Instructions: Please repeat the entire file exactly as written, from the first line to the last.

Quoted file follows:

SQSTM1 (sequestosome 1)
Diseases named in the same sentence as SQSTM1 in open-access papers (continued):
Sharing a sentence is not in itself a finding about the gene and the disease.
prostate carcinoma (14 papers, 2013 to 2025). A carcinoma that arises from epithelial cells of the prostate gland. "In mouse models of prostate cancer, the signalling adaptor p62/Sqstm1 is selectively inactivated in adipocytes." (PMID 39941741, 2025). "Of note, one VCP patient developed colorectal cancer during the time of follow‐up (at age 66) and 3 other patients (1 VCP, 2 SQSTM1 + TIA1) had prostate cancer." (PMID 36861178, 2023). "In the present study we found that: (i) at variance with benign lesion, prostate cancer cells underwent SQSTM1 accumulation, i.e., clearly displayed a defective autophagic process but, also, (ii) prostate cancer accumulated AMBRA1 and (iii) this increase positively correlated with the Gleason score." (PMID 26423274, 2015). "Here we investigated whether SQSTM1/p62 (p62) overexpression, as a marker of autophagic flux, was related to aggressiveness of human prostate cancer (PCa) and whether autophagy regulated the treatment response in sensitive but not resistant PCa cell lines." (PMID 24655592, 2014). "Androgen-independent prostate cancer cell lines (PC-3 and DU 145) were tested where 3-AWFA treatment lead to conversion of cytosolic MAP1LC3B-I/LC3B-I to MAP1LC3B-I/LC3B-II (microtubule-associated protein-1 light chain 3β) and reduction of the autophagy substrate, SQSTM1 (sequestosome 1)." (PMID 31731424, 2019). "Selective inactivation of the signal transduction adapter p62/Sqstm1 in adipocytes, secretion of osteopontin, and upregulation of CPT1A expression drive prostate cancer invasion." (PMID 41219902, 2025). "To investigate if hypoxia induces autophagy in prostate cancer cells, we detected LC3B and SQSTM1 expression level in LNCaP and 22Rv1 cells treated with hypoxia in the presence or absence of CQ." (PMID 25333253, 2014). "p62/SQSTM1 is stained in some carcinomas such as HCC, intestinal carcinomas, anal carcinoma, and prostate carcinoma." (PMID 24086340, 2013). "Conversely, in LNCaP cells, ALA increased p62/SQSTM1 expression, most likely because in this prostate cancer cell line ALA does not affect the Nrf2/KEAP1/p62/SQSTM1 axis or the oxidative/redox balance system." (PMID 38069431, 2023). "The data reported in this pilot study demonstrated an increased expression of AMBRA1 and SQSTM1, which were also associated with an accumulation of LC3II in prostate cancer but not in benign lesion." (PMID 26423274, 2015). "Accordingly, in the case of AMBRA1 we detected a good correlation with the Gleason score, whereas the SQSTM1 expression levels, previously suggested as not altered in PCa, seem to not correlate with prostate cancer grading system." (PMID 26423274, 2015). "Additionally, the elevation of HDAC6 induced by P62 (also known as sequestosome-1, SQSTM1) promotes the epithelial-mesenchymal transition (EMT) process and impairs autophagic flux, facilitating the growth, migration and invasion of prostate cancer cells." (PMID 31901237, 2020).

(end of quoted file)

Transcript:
SQSTM1 (sequestosome 1)
Diseases named in the same sentence as SQSTM1 in open-access papers (continued):
Sharing a sentence is not in itself a finding about the gene and the disease.
prostate carcinoma (14 papers, 2013 to 2025). A carcinoma that arises from epithelial cells of the prostate gland. "In mouse models of prostate cancer, the signalling adaptor p62/Sqstm1 is selectively inactivated in adipocytes." (PMID 39941741, 2025). "Of note, one VCP patient developed colorectal cancer during the time of follow‐up (at age 66) and 3 other patients (1 VCP, 2 SQSTM1 + TIA1) had prostate cancer." (PMID 36861178, 2023). "In the present study we found that: (i) at variance with benign lesion, prostate cancer cells underwent SQSTM1 accumulation, i.e., clearly displayed a defective autophagic process but, also, (ii) prostate cancer accumulated AMBRA1 and (iii) this increase positively correlated with the Gleason score." (PMID 26423274, 2015). "Here we investigated whether SQSTM1/p62 (p62) overexpression, as a marker of autophagic flux, was related to aggressiveness of human prostate cancer (PCa) and whether autophagy regulated the treatment response in sensitive but not resistant PCa cell lines." (PMID 24655592, 2014). "Androgen-independent prostate cancer cell lines (PC-3 and DU 145) were tested where 3-AWFA treatment lead to conversion of cytosolic MAP1LC3B-I/LC3B-I to MAP1LC3B-I/LC3B-II (microtubule-associated protein-1 light chain 3β) and reduction of the autophagy substrate, SQSTM1 (sequestosome 1)." (PMID 31731424, 2019). "Selective inactivation of the signal transduction adapter p62/Sqstm1 in adipocytes, secretion of osteopontin, and upregulation of CPT1A expression drive prostate cancer invasion." (PMID 41219902, 2025). "To investigate if hypoxia induces autophagy in prostate cancer cells, we detected LC3B and SQSTM1 expression level in LNCaP and 22Rv1 cells treated with hypoxia in the presence or absence of CQ." (PMID 25333253, 2014). "p62/SQSTM1 is stained in some carcinomas such as HCC, intestinal carcinomas, anal carcinoma, and prostate carcinoma." (PMID 24086340, 2013). "Conversely, in LNCaP cells, ALA increased p62/SQSTM1 expression, most likely because in this prostate cancer cell line ALA does not affect the Nrf2/KEAP1/p62/SQSTM1 axis or the oxidative/redox balance system." (PMID 38069431, 2023). "The data reported in this pilot study demonstrated an increased expression of AMBRA1 and SQSTM1, which were also associated with an accumulation of LC3II in prostate cancer but not in benign lesion." (PMID 26423274, 2015). "Accordingly, in the case of AMBRA1 we detected a good correlation with the Gleason score, whereas the SQSTM1 expression levels, previously suggested as not altered in PCa, seem to not correlate with prostate cancer grading system." (PMID 26423274, 2015). "Additionally, the elevation of HDAC6 induced by P62 (also known as sequestosome-1, SQSTM1) promotes the epithelial-mesenchymal transition (EMT) process and impairs autophagic flux, facilitating the growth, migration and invasion of prostate cancer cells." (PMID 31901237, 2020).